Why We Need Disability Representation in 'The Sims 4'
I’ve been a fan of “The Sims” game series for quite a while and recently began to play “The Sims 4.” Although it’s been out a while, I tend to wait for more features to be added before getting into a game. I was quite surprised at the amount of skin tones, facial features and body types you can achieve in the latest version of the game. You can even start to see the beginnings of the game playing with gender, since you can alter a male Sim’s body to look quite feminine and give that Sim feminine clothes to wear.
But something feels increasingly missing in “The Sims,” especially now we have such a variety of options to choose from, and that’s disability. “Sims 4” is a game about life, and although it has fantasy elements to it like vampires, disabled people are nowhere to be seen, which feels a little off.
Maxis, the makers of “The Sims” have recently confirmed they are actively looking into adding disabled Sims into the game, but they seem cautious and want to do it properly, which I believe is a good thing. They seem to not want it to come across as a joke and handle it with sensitivity in mind. Sim Guru Grant Rodiek says they have ideas on how to do Simlish (the Sims’ spoken language) in sign language, adding different social options into the game to represent this. He also said they would not charge for it, which I feel is important in trying to do this with some sensitivity, adding to the game via an update rather than as an expansion or game pack.
Many fans of the game seem quite interested in the idea of disabled Sims, with a lot of enthusiasm for the idea. At the moment a lot of players of “Sims 4” seem disappointed at their lack of options to represent themselves and the lives they lead. As someone with fibromyalgia, I want to be represented. I know having my condition in the game would be difficult since it isn’t the most visual disability, often being referred to as “invisible.” Perhaps making my Sim walk slower, needing to sleep more, or find mundane things painful could be enough to fulfill this representation. They could also add crutches and walking sticks as options.
Some Sims players aren’t too keen on the idea of disabled Sims being added, saying that they are more into the fantasy side of the game and use it as an escape from their real lives, including their disabilities. I can certainly respect that point of view, but here’s the thing, you can still do that with disabilities included. It would merely be an option, and not one you’d have to include in your game.
Some people also worry that regardless of how much thought is put into it, people would still see disabilities in the game as a joke. Browse through the “Sims 4” gallery and you can find silly uploads from many creators, many just fun and games, but some could be deemed offensive and perhaps disability would merely add fuel to the fire there. However, I feel the benefits of disability options would far outweigh these possible drawbacks. Anyone who is going to make a joke at the expense of disability will do it using their own mods with or without “Sims 4” designers including it in their game. That’s a problem for that individual to square with themselves, not an excuse to deny representation to the disabled community.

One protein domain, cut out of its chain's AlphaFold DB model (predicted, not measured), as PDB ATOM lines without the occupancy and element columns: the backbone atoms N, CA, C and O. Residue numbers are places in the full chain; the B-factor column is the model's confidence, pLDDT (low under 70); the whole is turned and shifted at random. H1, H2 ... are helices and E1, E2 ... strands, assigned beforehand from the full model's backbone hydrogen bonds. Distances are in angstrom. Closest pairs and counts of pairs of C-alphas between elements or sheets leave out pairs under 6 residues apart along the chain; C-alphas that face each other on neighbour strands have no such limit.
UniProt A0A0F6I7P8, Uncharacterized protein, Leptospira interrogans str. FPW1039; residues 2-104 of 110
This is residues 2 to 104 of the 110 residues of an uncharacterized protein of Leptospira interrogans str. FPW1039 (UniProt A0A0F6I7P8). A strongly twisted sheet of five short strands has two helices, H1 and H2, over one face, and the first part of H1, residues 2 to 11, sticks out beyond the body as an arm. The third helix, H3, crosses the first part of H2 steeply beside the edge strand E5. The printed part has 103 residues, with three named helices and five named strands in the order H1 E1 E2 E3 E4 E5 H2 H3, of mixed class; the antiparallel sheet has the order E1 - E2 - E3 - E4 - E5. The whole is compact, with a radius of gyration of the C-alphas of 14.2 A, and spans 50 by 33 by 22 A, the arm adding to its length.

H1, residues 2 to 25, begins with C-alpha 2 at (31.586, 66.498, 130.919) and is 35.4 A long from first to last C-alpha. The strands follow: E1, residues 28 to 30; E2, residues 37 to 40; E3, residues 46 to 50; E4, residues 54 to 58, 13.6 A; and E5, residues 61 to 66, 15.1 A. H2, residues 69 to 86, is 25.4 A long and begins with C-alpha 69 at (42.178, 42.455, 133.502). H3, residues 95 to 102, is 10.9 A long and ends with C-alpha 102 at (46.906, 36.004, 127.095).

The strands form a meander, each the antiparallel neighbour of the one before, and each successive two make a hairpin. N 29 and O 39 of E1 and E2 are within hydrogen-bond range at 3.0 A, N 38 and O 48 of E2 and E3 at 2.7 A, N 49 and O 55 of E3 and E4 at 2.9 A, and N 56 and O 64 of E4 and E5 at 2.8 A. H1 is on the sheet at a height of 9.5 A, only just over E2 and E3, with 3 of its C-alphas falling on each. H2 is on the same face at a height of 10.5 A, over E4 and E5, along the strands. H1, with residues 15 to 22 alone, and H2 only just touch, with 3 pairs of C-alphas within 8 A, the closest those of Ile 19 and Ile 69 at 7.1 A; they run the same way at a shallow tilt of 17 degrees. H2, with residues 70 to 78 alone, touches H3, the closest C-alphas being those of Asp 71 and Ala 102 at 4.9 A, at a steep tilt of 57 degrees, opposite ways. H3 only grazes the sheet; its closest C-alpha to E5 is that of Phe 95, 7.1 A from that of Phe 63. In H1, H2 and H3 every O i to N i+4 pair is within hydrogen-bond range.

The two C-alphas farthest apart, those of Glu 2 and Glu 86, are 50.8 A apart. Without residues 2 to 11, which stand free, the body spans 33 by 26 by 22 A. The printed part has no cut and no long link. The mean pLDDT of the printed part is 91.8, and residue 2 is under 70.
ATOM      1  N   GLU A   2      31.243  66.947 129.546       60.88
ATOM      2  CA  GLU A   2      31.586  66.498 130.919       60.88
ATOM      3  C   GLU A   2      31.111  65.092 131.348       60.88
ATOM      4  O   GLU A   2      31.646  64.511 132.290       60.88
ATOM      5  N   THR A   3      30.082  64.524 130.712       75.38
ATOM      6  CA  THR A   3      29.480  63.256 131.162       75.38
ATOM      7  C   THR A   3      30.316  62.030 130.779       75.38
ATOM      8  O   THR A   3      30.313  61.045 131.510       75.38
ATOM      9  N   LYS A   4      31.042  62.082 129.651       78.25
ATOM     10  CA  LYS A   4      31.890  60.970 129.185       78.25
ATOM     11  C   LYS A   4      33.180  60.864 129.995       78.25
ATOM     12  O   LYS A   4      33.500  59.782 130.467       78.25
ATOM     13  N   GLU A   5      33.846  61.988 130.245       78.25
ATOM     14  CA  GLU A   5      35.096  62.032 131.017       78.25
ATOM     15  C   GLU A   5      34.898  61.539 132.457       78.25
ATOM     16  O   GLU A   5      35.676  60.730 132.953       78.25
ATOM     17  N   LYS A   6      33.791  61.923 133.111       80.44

Moreover, looking at the gallery for disabled Sims at the moment, you can already find some creations people have made out of the available options, including blind Sims and service dogs for them, stationary wheelchairs and disabled friendly homes (with ramps and bars on the walls). None of these are done insensitively or as a joke.
Something else to consider is whether the game should or could represent mentally disabled Sims in a way that isn’t offensive. Again, I think they should concentrate on symptoms if they do want to go down that road, although I recognize it is a difficult road to tread. “Sims 4” can be modded and there are already mods available to give your Sims depression or put them on the autism spectrum which are done pretty well. The developers could look at these and the user feedback on them for ideas.
Another worry is that there are so many disabilities it would be difficult for a game to represent them all. While that is true, many disabilities have similar symptoms that overlap with other conditions, so perhaps the game developers should concentrate on those. For example, wheelchair use is the result of many conditions and could be implemented easily to represent a wide variety of disabilities. The game might not be able to represent every condition down to every symptom, but with thoughtful planning I feel a wide variety will be able to be represented.
People have also brought up whether Sims would able to be born with disabilities, and again this is a difficult issue Guru Grant says he’s unsure how to address. While it would be closer to life and give representation to families with disabled children, others could find it upsetting if they play for escapism. Since this could happen more randomly, they might not get a choice in whether to experience it. But they could create an option to turn this feature off, just as you can turn off aging if you wish.
I feel including disabilities in “The Sims 4” would be a positive step towards representation. I respect that the steps towards this goal are being taken slowly and carefully. I would love to represent my life more accurately in the Sims and also have more options for others. I feel like the lack of disabled Sims, the fact I never see someone rolling down the road in a wheelchair or holding a cane is bizarre, and there’s a hole that needs to be filled.
“The Sims” is a game about life and disabilities are a part of that, for better or for worse, so they should be an option for players to choose. I am really excited for the prospect of disabled Sims in my game. Make it happen, Maxis!
Photo via Maxis.